If you didn’t get a chance to watch U.S. Secretary of State Hillary Clinton‘s rather refreshing testimony before Congress last week, here is the clip:
Ultimately, Clinton recognizes the U.S. role in funding the Pakistani mujahideen, the fighters sent to Afghanistan to fight the Soviets in the 1980s. She asserted,
Let’s remember that the people we are fighting today, we funded 20 years ago. And we did it because we were locked in this struggle with the Soviet Union…and we went to work.
Obviously, we cannot change the past – but an acknowledgment from Washington about the part they played in the problem is still pretty cathartic. What do you think?
In related news, the CS Monitor reported that hundreds of protesters marched to Lahore’s General Post Office today, armed with posters and letters urging the government to step up its fight against militancy. The letter, circulated via email and over Facebook, read, “Mr. President, we too must fight the Taliban, who have chosen to fight against the state and who routinely terrorize and kill innocent Pakistanis. It is incumbent upon you to mobilize the nation against the scourge of the Taliban before it is too late.”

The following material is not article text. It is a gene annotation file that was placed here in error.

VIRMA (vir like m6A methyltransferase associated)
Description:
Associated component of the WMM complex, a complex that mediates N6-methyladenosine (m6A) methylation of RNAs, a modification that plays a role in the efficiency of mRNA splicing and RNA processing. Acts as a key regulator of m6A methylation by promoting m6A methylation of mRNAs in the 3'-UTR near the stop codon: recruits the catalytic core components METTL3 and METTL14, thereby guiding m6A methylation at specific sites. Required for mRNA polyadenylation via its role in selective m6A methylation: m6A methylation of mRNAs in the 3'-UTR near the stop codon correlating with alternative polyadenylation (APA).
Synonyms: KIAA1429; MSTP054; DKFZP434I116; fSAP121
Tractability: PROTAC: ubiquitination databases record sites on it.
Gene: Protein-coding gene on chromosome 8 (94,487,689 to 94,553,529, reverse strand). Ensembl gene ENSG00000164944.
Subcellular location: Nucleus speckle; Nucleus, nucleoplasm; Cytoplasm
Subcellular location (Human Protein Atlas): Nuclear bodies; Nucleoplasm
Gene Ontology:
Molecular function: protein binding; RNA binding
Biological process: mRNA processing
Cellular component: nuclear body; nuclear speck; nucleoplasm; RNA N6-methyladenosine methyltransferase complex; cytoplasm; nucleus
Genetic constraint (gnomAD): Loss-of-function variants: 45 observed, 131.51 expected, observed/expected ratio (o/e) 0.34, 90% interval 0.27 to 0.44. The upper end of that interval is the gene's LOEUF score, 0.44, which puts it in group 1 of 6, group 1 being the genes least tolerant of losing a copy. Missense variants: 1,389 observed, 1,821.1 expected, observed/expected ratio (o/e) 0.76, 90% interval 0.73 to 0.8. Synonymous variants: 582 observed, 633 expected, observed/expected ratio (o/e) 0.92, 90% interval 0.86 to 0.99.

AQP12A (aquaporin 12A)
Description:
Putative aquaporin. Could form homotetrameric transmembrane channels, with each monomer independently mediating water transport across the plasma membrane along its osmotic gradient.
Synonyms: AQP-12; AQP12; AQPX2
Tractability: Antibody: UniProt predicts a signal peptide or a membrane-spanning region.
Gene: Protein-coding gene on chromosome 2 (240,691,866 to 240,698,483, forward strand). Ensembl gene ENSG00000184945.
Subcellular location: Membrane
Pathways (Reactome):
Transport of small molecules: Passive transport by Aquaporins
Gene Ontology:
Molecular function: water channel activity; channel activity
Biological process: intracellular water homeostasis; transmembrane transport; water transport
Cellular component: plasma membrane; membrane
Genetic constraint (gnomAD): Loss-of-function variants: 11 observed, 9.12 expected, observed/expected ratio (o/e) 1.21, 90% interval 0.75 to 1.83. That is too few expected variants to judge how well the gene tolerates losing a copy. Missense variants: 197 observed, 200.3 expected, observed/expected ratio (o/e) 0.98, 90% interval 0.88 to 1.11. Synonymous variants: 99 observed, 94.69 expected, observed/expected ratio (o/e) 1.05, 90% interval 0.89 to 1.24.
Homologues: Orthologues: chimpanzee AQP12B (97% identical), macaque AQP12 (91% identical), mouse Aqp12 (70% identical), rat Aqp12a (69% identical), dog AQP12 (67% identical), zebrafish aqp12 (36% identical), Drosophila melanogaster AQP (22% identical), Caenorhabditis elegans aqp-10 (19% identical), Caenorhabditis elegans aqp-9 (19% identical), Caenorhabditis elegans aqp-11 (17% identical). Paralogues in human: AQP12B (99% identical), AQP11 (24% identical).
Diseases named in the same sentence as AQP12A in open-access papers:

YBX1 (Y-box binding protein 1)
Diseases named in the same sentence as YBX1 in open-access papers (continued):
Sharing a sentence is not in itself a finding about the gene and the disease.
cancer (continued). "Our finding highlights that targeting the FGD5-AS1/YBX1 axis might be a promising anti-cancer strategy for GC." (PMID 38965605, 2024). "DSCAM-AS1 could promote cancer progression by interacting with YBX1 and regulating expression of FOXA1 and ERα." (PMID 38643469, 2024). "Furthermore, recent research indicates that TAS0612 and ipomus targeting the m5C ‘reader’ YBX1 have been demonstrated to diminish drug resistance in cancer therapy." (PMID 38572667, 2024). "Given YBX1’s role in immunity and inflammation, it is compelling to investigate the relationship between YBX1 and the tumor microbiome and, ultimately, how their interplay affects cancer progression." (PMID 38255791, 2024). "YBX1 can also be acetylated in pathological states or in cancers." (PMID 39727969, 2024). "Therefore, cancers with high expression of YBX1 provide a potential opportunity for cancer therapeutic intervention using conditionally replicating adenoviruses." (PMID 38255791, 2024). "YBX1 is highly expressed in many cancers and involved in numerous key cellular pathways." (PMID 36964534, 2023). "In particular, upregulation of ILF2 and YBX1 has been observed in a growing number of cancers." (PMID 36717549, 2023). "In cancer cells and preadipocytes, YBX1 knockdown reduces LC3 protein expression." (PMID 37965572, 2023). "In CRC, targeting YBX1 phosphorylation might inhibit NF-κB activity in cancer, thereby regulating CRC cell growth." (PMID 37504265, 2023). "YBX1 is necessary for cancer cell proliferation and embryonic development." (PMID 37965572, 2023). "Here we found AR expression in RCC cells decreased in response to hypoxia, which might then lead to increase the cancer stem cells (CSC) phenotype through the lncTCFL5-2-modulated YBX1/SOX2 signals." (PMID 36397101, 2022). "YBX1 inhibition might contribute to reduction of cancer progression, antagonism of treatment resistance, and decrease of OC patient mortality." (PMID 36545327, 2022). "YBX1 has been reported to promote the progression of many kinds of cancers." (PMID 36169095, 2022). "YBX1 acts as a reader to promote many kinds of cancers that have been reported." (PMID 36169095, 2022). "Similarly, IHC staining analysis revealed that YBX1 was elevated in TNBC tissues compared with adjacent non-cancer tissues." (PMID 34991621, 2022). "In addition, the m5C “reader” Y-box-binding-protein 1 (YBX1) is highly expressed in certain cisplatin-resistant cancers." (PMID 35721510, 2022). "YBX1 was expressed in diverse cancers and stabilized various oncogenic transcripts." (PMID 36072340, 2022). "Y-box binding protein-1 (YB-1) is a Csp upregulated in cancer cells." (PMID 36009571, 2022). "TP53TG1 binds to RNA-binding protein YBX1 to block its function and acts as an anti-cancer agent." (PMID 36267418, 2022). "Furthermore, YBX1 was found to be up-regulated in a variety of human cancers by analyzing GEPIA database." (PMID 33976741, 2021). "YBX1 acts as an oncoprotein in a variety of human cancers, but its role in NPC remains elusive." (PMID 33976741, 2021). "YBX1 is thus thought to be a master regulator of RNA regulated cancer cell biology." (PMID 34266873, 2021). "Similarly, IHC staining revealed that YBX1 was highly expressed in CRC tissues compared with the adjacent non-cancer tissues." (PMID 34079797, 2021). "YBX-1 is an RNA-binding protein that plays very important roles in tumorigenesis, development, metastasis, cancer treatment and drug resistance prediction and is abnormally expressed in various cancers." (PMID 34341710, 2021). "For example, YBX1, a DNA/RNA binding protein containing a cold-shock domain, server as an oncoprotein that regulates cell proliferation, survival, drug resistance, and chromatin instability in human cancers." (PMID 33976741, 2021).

Although the rally was relatively small in size, especially in comparison to the country’s Long March last month, it nevertheless shows how the public conscience has begun to sway collectively against the Taliban. And it’s not just secular Pakistanis. Dawn also reported today that top leaders of the Tablighi Jamaat, a missionary Islamic movement, spoke out against the enforcement of Sharia at gunpoint, religious extremism, and terrorism, calling instead for peace, interfaith harmony, and human rights. One leader told a congregation, “Muslims should preach peace, brotherhood and tolerance across the world, including Israel. They must avoid imposing their creed or faith by force because Islam is a religion of peace and promotes tranquility.”